Photo Series-a Swan
Many of you have read the children's tale about the ugly duckling who ultimately turned out to be a beautiful swan. These creatures seem majestic when they are peacefully swimming or rather "gliding" through the water whether singly or in pairs, their photographs have been used for generations in a symbolic representation of eternal love. This is a good parody since most swan do mate for life.
"Swans, genus Cygnus, are birds of the family Anatidae, which also includes geese and ducks. Swans are grouped with the closely related geese in the subfamilyAnserinae where they form the tribe Cygnini. Sometimes, they are considered a distinct subfamily, Cygninae. There are six to seven species of swan in the genusCygnus; in addition there is another species known as the Coscoroba Swan, although this species is no longer considered related to the true swans. Swans usually mate for life, though 'divorce' does sometimes occur, particularly following nesting failure. The number of eggs in each clutch ranges from three to eight." Wikipedia
Locating some specimens shouldn't be that difficult since they are often found near a large body of fresh water, in many city lakes or parks and in a large majority of zoos and nature preserves and many are very used to a human presence . You will often see people offering crumbs of bread and such which they eagerly accept.
They are skittish, like many other bird species, so photographing them will require the use of a zoom lens preferably one with a range of about 400mm. Their faces are very coveted images since they seem almost regal. Their long and graceful necks also make for very pleasing images. Try to record images that have one or two specimens gently floating side by side on a still body of water with no other elements behind them so as not to create a distracting for a viewer.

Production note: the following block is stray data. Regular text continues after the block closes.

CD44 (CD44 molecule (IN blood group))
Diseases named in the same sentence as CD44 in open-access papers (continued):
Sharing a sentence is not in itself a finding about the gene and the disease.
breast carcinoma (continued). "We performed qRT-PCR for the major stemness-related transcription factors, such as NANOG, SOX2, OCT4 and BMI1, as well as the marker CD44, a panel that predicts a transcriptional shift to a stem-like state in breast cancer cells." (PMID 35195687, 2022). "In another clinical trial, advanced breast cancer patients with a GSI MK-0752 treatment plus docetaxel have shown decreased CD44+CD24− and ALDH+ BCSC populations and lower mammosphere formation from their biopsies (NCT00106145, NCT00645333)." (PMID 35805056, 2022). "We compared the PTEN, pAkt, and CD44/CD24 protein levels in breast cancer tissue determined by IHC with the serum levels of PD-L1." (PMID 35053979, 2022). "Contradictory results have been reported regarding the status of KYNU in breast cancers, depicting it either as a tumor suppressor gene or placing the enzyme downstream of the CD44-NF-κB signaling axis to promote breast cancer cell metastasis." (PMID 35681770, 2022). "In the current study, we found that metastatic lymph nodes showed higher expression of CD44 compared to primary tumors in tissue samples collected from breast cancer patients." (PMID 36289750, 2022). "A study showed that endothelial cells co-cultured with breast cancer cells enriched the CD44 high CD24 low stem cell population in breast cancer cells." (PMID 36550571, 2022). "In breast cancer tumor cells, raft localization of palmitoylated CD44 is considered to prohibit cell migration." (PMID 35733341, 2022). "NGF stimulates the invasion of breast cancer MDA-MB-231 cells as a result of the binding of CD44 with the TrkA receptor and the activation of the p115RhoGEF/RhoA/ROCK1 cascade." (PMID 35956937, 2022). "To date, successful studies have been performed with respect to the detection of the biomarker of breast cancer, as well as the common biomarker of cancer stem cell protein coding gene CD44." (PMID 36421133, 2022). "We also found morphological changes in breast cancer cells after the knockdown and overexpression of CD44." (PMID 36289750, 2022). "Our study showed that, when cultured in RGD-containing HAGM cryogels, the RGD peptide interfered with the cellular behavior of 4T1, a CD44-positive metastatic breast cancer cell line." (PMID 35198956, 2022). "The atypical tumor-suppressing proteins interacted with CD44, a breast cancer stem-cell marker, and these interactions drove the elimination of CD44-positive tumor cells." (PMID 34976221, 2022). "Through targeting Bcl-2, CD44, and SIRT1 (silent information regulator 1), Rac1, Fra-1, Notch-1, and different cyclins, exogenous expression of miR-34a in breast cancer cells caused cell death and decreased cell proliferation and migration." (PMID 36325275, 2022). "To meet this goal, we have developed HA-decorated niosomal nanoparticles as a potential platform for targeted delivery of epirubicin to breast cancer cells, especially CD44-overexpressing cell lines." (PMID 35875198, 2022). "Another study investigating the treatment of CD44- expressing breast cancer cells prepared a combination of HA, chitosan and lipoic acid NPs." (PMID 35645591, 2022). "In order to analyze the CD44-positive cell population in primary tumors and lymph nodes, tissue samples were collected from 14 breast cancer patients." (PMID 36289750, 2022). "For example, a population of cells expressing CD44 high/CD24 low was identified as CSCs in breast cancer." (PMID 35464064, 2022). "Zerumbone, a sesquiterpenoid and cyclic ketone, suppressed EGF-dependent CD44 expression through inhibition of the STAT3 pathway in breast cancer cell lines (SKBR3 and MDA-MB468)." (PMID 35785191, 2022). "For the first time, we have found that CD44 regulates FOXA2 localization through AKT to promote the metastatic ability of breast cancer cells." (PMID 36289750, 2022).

Images featuring their silhouettes with emphasis on their very recognizable undulating long neck shapes are very popular with some publications such as calendars printers and are very often found in love cards, on wedding paraphernalia and used in various other applications.
Ballets have even been made around their themes, they have been kept by Europe's royalty for centuries and many fine jewelry features their "images'. It seems that swans have captured the hearts and imagination of men since the beginning and it is this fascination with them that makes their photographs very popular and sought after. However like with any photographic project a lot depends on your creativity and your technical approach.
Try to record images with very little background details. This is done for two main reasons; first they mostly monochromatic, with that being all white, thus not a strong color speaking in photographic terms and any other background which can show any other color will distract the viewer's gaze and secondly the idea is to showcase their beauty and "purity" by itself with nothing else in the "picture" as it were. if the water upon which they are gliding is very still you should try to record images which shows their reflection, almost like a double take.
A very worthwhile project is to feature images of swans that can be set against a main theme such as a wedding, a birth of a child, a romantic story or theme and so on.
For such projects there are many farms or breeders that have very domesticated swan specimens that can be used.
Other good images can be those that feature adult swans and their young, flying specimens, and scenes where they are interacting with people such as those featuring children. But it is never a good idea to approach any adult when it is caring for its young.
Even better if the children interacting with the swans are also dressed in white clothing, especially little girls in long white robes.
Whatever theme you choose to do the swan photos about, be as creative as possible and approach the project with an artist mindset.
You can also conduct the shoot with a poetic work in mind and fit the images around it.
Not just add photos of swans but try to make these images complement the work.
In other words, both the images and the written work seem to "need" each other in order for it to work and form a coherent piece.
- Tips On Photographing Ducks, Geese And Swans
Photographing wildfowl - We're focusing our attention on ducks, geese and swans today.or frame-filling images of your subject you will need a telephoto, a 300mm on a cropped sensor DSLR at the very least. For general views and group shots, something